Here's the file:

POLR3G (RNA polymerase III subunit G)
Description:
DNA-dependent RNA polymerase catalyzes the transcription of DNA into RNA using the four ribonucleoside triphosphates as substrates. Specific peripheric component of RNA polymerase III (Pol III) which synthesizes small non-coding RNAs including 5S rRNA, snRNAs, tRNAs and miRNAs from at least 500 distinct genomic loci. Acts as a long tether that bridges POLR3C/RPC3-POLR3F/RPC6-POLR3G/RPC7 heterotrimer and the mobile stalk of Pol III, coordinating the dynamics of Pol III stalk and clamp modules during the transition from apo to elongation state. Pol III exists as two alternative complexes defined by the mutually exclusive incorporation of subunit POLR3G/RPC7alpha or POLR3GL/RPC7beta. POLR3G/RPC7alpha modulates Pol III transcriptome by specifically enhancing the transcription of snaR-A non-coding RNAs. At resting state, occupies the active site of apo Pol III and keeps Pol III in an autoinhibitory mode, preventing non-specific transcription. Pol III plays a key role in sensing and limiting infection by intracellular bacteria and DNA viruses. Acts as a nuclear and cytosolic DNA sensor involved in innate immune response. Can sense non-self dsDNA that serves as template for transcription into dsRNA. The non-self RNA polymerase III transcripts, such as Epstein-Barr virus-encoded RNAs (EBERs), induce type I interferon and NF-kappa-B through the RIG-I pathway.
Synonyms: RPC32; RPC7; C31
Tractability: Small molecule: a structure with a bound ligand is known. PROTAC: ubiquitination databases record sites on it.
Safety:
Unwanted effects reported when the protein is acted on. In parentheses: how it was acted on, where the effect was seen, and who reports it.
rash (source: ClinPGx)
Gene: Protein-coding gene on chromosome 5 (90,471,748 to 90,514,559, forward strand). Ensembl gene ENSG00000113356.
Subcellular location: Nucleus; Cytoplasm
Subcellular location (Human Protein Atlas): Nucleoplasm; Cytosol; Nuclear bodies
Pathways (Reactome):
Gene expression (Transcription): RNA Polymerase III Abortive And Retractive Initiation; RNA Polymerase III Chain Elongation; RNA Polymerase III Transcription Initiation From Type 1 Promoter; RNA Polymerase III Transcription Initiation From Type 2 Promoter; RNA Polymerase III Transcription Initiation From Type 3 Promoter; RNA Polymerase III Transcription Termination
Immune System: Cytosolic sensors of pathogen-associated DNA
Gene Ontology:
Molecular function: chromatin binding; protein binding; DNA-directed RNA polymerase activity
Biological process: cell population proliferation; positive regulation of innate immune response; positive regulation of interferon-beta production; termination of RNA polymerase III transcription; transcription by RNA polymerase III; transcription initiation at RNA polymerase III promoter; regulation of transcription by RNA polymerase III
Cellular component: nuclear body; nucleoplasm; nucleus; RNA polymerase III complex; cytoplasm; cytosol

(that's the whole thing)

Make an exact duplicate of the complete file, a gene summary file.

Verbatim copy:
POLR3G (RNA polymerase III subunit G)
Description:
DNA-dependent RNA polymerase catalyzes the transcription of DNA into RNA using the four ribonucleoside triphosphates as substrates. Specific peripheric component of RNA polymerase III (Pol III) which synthesizes small non-coding RNAs including 5S rRNA, snRNAs, tRNAs and miRNAs from at least 500 distinct genomic loci. Acts as a long tether that bridges POLR3C/RPC3-POLR3F/RPC6-POLR3G/RPC7 heterotrimer and the mobile stalk of Pol III, coordinating the dynamics of Pol III stalk and clamp modules during the transition from apo to elongation state. Pol III exists as two alternative complexes defined by the mutually exclusive incorporation of subunit POLR3G/RPC7alpha or POLR3GL/RPC7beta. POLR3G/RPC7alpha modulates Pol III transcriptome by specifically enhancing the transcription of snaR-A non-coding RNAs. At resting state, occupies the active site of apo Pol III and keeps Pol III in an autoinhibitory mode, preventing non-specific transcription. Pol III plays a key role in sensing and limiting infection by intracellular bacteria and DNA viruses. Acts as a nuclear and cytosolic DNA sensor involved in innate immune response. Can sense non-self dsDNA that serves as template for transcription into dsRNA. The non-self RNA polymerase III transcripts, such as Epstein-Barr virus-encoded RNAs (EBERs), induce type I interferon and NF-kappa-B through the RIG-I pathway.
Synonyms: RPC32; RPC7; C31
Tractability: Small molecule: a structure with a bound ligand is known. PROTAC: ubiquitination databases record sites on it.
Safety:
Unwanted effects reported when the protein is acted on. In parentheses: how it was acted on, where the effect was seen, and who reports it.
rash (source: ClinPGx)
Gene: Protein-coding gene on chromosome 5 (90,471,748 to 90,514,559, forward strand). Ensembl gene ENSG00000113356.
Subcellular location: Nucleus; Cytoplasm
Subcellular location (Human Protein Atlas): Nucleoplasm; Cytosol; Nuclear bodies
Pathways (Reactome):
Gene expression (Transcription): RNA Polymerase III Abortive And Retractive Initiation; RNA Polymerase III Chain Elongation; RNA Polymerase III Transcription Initiation From Type 1 Promoter; RNA Polymerase III Transcription Initiation From Type 2 Promoter; RNA Polymerase III Transcription Initiation From Type 3 Promoter; RNA Polymerase III Transcription Termination
Immune System: Cytosolic sensors of pathogen-associated DNA
Gene Ontology:
Molecular function: chromatin binding; protein binding; DNA-directed RNA polymerase activity
Biological process: cell population proliferation; positive regulation of innate immune response; positive regulation of interferon-beta production; termination of RNA polymerase III transcription; transcription by RNA polymerase III; transcription initiation at RNA polymerase III promoter; regulation of transcription by RNA polymerase III
Cellular component: nuclear body; nucleoplasm; nucleus; RNA polymerase III complex; cytoplasm; cytosol